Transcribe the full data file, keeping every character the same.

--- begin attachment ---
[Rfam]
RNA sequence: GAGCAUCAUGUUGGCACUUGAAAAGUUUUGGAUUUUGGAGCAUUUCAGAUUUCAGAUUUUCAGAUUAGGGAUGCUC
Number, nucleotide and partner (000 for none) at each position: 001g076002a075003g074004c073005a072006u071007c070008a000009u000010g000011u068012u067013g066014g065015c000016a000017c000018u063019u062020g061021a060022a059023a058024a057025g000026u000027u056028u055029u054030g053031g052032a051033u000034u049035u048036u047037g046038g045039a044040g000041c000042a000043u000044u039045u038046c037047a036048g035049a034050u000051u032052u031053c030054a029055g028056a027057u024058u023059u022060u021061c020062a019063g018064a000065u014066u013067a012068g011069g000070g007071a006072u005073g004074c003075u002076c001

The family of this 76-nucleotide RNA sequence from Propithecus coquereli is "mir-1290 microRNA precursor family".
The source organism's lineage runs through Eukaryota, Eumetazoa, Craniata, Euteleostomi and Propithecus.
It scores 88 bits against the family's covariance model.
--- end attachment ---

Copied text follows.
[Rfam]
RNA sequence: GAGCAUCAUGUUGGCACUUGAAAAGUUUUGGAUUUUGGAGCAUUUCAGAUUUCAGAUUUUCAGAUUAGGGAUGCUC
Number, nucleotide and partner (000 for none) at each position: 001g076002a075003g074004c073005a072006u071007c070008a000009u000010g000011u068012u067013g066014g065015c000016a000017c000018u063019u062020g061021a060022a059023a058024a057025g000026u000027u056028u055029u054030g053031g052032a051033u000034u049035u048036u047037g046038g045039a044040g000041c000042a000043u000044u039045u038046c037047a036048g035049a034050u000051u032052u031053c030054a029055g028056a027057u024058u023059u022060u021061c020062a019063g018064a000065u014066u013067a012068g011069g000070g007071a006072u005073g004074c003075u002076c001

The family of this 76-nucleotide RNA sequence from Propithecus coquereli is "mir-1290 microRNA precursor family".
The source organism's lineage runs through Eukaryota, Eumetazoa, Craniata, Euteleostomi and Propithecus.
It scores 88 bits against the family's covariance model.